Last November, thanks to the Minnesota Farm Bureau’s Speak for Yourself program, I had the opportunity to share my farm story with the Farm to Fork class at Tracy High School. At the conclusion of my presentation, I invited the class to come visit our farm, since we are less than 30 miles from their school. On April 27th, they took us up on the offer.
The day dawned cold and windy with 100% chance of rain. We had tractors and machinery parked in the shop and the machine shed so we wouldn’t have to stand outside. I was very thankful that Jonathan and Adam took the time to clean the shop so we could meet in there…and they even turned the in-floor heat on again. In April in Minnesota, it’s not unusual to go from heat to air conditioning to heat in the span of a week.
We started out in the shop where we had our planter tractor parked with the corn and soybean planter attached. We talked about how the planter works, and how we use GPS technology to plant in a straight line, and how we can adjust the depth the seeds are planted according to the recommendations for that seed. Many of the students have helped plant gardens, so they understand the importance of planting the seeds at a proper depth. We also talked about how we use computers to plant just the right number of seeds in an acre, and how we can adjust that depending on soil types. The three monitors we have in our planter tractor were running so the kids could see what kind of information we use when we’re planting. They were able to climb up into the tractor if they wanted.
While in the shop, we also talked about the records we keep and the process we go through to become a certified organic farm. We had our Organic Systems Plan, Clean Truck Affidavits, and Yield Maps & Soil Tests books that they could page through.
Next we walked over to the machine shed. Fortunately, it wasn’t raining yet. The machine shed was chilly, but at least we were out of the wind! Jonathan talked about the field cultivator and the tractor that pulls it, and how we can change the tracks on that tractor to narrow ones that will fit in between our 22 inch rows if we need to. The kids were standing around the pallets of seed that were waiting to be delivered to our seed customers, but they didn’t seem to mind.
The rotary hoe is parked to the left of the tractor in the photo, so we walked over and talked about why and how we use it. Then we turned and talked about the combine. It was a good time to talk about farm safety as well. The kids could see the size of the machine up close, and realize that this isn’t really meant to be on the road. I hope the message of giving the combine room in the back, and only passing when it is safe to pass is a message that sticks! The kids had the chance to climb up into the combine cab and up on the back to see what it looks like. I think they liked this part!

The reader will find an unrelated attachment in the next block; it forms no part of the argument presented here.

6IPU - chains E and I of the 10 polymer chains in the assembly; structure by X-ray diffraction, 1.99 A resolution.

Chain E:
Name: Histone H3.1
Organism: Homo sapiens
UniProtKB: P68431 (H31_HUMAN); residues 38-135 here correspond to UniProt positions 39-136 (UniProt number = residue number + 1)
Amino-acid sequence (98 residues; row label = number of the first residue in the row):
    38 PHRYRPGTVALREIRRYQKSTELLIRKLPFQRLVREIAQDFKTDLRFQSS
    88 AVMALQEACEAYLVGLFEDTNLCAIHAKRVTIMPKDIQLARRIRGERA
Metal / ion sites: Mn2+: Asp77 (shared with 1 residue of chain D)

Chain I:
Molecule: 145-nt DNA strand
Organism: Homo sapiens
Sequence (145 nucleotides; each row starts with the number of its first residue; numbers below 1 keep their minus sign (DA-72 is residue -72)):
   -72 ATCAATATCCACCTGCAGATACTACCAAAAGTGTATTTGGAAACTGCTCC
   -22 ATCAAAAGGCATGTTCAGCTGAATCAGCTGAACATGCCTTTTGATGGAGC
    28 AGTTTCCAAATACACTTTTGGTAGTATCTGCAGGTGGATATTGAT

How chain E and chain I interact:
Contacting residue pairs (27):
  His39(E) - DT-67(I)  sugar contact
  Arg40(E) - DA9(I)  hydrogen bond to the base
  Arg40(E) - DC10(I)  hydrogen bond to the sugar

We viewed the flame weeder from the door of the machine shed, since it was starting to rain at this point. Back in the shop, we gathered around our newest project, a cultivator. This cultivator has a camera that “sees” the crop and adjusts the cultivator’s position accordingly. I’ll explain that a bit more in another post.
The kids were able to put their hands in a bucket of wheat seed, and we talked about how the seed we plant becomes the food they eat. Sometimes King Arthur Flour buys our wheat through one of our grain buyers. We also have sold corn and soybeans to dairy and poultry farms to supply feed for their animals. To help connect the farm to fork concept, I baked some of my favorite scones for our guests using ingredients that could affect our farm when they are purchased by consumers. The King Arthur Flour, and Organic Valley dairy products are two of our potential markets. The organic sugar and egg may not directly affect us, but show that those choices are available to consumers in southwest Minnesota. The ground vanilla beans are there because I love using ground vanilla beans in my baking, even though it is considered a premium ingredient.
The students asked some great questions, and know they have someone they can ask when something comes up that they want to understand a bit more. One of the reasons why I love to share my farm story with groups, and why I love hosting groups on our farm is that connection I now have with all those I visited with.
It is important to Jonathan and I that we show consumers the impact that farmers and agriculture have on them. We talked about how Jonathan and I are giving consumers a choice by farming organically, and that we don’t mind what their families choose, since agriculture is filled with farmers and farm families like ours. No matter what they purchase in the grocery store, it started on a farm.
To me, there is no better way to cap off a morning on the farm than by eating a vanilla bean scone with a carton of Organic Valley Chocolate Milk served from the workbench. Thanks to the students for being awesome, and thank you to Mrs Campbell and Ms Noll for making both visits possible!
Some might think it is scary to host a Farm to Fork or Family and Consumer Sciences class at their farm. It doesn’t have to be fancy, you don’t have to be an expert on everything. Most of the kids just want the chance to meet a farmer and get a little hands on feel for what it takes for the food they eat to get to their table. If you are interested in hosting classes, contact your Farm Bureau and see if they have programs that will help you connect with teachers.
A huge shout out to my friend, Emily Zweber of Zweber Farms for supplying the chocolate milk…and to Jonathan for cleaning up the shop, getting equipment parked inside, and talking about farming to the Farm to Fork class…and to our hired dude, Adam, for cleaning the shop with Jonathan, and picking up after us and turning off equipment and turning out lights when we were done.